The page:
Azhar says: The Final Fight: Snake Vs Liquid — Picking one single moment as the most memorable you’ve had across an entire generation is almost an impossible task. There are game endings that stick with you and never leave. There are twists, like BioShock’s “Would You Kindly” reveal, that haunt you for all your days. However, there is one moment that you are certain you will cherish through all time, and for me that’s the final fight in Metal Gear Solid 4: Guns of the Patriots. I stand by the fact that Metal Gear Solid is a game that is made for fans, which contributes to why it is one of the best games ever made, as it knew at all times what it was and knew its audience absolutely. The pitfall however is that only fans will appreciate its brilliance, as the rest probably would not go on to experience it. As such, the final fight against Liquid in Guns of the Patriots stands as the most memorable moment I’ve had in gaming this generation. The first bout between these two occurred at the end of the original Metal Gear Solid on PlayStation 1 in 1998, and to experience their final showdown, a decade later in 2008, while the game paid tribute to all its predecessors, was perhaps the best way that game could have gone down. It was emotional, it was epic, it was the pinnacle of the game after a final stretch that kept your jaw on the ground, and it was downright unforgettable.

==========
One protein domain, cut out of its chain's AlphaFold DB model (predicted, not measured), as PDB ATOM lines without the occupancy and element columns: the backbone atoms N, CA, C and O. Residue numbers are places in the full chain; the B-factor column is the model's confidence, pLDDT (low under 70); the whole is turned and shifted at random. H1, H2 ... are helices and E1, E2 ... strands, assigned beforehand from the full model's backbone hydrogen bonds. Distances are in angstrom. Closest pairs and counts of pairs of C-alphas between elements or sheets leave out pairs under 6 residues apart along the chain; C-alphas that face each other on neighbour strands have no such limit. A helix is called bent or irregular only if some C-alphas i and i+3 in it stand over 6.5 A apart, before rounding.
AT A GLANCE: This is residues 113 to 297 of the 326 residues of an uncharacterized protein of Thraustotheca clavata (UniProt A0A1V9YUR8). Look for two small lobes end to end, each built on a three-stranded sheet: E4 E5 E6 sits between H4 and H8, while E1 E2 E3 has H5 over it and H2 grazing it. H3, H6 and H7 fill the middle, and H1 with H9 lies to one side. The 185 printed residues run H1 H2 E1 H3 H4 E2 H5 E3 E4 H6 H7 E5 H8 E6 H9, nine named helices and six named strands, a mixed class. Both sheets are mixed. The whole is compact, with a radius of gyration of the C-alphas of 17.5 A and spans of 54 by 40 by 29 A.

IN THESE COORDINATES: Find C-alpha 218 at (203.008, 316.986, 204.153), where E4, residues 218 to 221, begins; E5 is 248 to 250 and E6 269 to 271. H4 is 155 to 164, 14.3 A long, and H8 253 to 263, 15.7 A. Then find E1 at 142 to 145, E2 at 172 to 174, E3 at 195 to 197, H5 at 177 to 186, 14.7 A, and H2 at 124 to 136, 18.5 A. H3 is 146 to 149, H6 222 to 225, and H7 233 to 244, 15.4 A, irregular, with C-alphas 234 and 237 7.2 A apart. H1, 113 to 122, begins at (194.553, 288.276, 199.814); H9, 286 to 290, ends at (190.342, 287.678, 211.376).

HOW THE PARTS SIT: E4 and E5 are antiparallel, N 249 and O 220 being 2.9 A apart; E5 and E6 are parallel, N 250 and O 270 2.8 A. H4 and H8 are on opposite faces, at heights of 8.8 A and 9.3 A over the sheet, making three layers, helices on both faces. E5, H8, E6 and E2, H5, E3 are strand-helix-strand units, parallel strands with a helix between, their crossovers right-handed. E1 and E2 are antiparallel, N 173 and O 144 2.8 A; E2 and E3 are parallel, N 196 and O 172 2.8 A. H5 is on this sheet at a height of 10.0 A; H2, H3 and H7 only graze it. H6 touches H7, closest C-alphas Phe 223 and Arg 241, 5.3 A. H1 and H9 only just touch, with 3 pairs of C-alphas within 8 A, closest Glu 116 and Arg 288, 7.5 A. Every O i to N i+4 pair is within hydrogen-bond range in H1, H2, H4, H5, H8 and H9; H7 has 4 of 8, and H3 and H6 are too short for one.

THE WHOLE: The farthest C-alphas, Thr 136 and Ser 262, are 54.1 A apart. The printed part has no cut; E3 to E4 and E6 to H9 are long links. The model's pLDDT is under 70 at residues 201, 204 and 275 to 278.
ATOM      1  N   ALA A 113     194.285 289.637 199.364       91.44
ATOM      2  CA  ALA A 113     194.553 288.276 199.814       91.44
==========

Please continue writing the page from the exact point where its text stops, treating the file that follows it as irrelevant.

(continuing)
Rudolf says: The Ending — When it comes to games, my love towards the BioShock games is second to none. I still enjoy my other games, but this series feels like it was made for me. At the end of BioShock: Infinite when all the pieces are coming together with all the plot elements making all the more sense with each passing minute while also causing a minor headache from all the contemplation, there is a segment where Elizabeth leads you to interesting places like the Sea of Doors. At first we see a sky riddled with stars while she talks about seeing all the “doors”. When she leads you into the only visible lighthouse you enter another area where all the stars are indeed the peak of each and every lighthouse. “A million million worlds.” The dialogue that really got to me in between all the other cryptic lines was as follows: